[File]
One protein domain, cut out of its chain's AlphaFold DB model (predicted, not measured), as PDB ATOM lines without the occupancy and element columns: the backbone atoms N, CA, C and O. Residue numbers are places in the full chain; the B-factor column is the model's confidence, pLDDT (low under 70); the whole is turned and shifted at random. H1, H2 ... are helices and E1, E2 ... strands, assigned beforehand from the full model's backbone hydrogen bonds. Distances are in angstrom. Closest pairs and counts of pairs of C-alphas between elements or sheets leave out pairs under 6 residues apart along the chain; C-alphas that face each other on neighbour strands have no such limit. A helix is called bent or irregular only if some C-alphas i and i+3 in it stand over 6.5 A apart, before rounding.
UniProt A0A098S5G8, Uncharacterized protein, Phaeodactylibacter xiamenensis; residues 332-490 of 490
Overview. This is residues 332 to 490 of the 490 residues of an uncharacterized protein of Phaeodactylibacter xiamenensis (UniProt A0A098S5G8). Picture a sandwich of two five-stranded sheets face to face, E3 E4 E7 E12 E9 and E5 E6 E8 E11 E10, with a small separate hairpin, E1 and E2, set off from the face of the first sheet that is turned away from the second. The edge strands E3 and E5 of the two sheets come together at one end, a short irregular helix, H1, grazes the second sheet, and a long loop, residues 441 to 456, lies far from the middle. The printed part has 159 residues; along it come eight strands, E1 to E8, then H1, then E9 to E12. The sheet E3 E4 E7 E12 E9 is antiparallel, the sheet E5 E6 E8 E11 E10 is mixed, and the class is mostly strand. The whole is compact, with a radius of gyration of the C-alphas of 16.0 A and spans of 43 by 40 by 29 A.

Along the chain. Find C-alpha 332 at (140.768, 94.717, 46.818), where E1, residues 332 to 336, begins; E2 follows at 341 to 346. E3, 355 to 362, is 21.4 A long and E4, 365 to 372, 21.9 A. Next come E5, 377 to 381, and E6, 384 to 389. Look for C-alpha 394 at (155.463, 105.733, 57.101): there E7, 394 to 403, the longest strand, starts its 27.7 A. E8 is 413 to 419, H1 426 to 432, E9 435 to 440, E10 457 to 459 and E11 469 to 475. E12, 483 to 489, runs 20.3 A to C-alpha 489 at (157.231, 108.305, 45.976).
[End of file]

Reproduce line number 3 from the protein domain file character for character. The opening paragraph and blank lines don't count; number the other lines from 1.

Along the chain. Find C-alpha 332 at (140.768, 94.717, 46.818), where E1, residues 332 to 336, begins; E2 follows at 341 to 346. E3, 355 to 362, is 21.4 A long and E4, 365 to 372, 21.9 A. Next come E5, 377 to 381, and E6, 384 to 389. Look for C-alpha 394 at (155.463, 105.733, 57.101): there E7, 394 to 403, the longest strand, starts its 27.7 A. E8 is 413 to 419, H1 426 to 432, E9 435 to 440, E10 457 to 459 and E11 469 to 475. E12, 483 to 489, runs 20.3 A to C-alpha 489 at (157.231, 108.305, 45.976).